Turning to the element of a constitutional deprivation, it is well-settled that Section 1983 does not "create supervisory or respondeat superior liability." Oliver v. Scott, 276 F.3d 736, 742 & n.6 (5th Cir. 2002) (emphasis in original); see also Thompkins v. Belt, 828 F.2d 298, 304 (5th Cir. 1987) ("Under § 1983, supervisory officials cannot be held liable for the actions of subordinates under any theory of vicarious liability.") (citations omitted). "To state a cause of action under § 1983, the plaintiff must allege facts reflecting the defendants' participation in the alleged wrong, specifying the personal involvement of each defendant." Jolly v. Klein, 923 F.Supp. 931, 943 (S.D. Tex. 1996) (citing Murphy v. Kellar, 950 F.2d 290, 292 (5th Cir. 1992)). Thus, supervisory prison officials may be held liable for a Section 1983 violation only if they either were personally involved in the constitutional deprivation or if there is a "sufficient causal connection between the supervisor's wrongful conduct and the constitutional violation." Thompkins, 828 F.2d at 304; see also Ashcroft v. Iqbal, 556 U.S. 662, 676 (2009) ("Because vicarious liability is inapplicable to Bivens and § 1983 suits, a plaintiff must plead that each Government-official defendant, through the official's own individual actions, has violated the Constitution.").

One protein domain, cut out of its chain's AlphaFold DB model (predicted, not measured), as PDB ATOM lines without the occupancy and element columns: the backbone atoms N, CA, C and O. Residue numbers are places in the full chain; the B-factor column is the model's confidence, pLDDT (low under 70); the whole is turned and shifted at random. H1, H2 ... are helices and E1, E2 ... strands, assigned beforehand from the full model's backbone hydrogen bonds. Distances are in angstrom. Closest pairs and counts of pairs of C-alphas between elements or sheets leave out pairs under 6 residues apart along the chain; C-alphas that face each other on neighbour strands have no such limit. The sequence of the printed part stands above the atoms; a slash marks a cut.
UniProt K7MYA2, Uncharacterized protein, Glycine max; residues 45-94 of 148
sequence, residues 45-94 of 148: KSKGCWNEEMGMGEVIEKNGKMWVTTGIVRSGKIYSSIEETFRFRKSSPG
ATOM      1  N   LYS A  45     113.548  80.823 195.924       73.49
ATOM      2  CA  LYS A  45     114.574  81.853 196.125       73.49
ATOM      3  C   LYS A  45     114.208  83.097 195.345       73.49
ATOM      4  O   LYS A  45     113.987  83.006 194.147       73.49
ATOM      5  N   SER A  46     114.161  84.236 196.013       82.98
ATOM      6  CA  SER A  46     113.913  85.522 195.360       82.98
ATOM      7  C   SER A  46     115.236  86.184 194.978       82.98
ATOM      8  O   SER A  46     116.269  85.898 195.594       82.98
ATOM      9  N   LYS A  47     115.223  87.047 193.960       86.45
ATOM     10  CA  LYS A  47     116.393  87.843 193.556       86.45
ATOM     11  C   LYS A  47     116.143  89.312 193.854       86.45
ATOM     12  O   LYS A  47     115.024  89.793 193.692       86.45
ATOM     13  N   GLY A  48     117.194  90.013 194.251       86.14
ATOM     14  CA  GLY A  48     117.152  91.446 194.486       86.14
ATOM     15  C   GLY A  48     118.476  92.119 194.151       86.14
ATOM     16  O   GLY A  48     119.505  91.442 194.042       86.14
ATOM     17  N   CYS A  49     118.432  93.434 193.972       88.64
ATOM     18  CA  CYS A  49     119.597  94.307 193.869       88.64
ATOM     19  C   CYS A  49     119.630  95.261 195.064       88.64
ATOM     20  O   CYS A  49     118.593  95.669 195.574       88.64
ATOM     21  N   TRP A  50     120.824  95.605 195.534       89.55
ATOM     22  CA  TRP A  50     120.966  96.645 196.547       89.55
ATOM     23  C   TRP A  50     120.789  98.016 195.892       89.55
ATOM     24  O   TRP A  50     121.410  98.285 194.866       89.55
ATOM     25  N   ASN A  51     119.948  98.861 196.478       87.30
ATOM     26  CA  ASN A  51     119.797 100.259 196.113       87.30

Moreover, "[f]or purposes of liability, a suit against a public official in his official capacity is in effect a suit against the local government entity he represents." Mairena v. Foti, 816 F.2d 1061, 1064 (5th Cir. 1987) (citations omitted). The Supreme Court has held that in order for a local governmental entity to have liability under Section 1983, a plaintiff must prove that a policy, custom, or practice of that local government entity was the "moving force" behind the constitutional violation. Monell v. Dep't of Social Servs., 436 U.S. 658, 694 (1978).
Denial of Adequate Medical Care
Plaintiff alleges claims against the Defendants for the inadequate medical treatment in violation of the Eighth Amendment. Plaintiff asserts that he needs oral surgery to finish the extraction of a tooth that was not extracted properly, that Dr. West incorrectly extracted the tooth, and that Wexford Heath Sources as West's employer is responsible for his actions.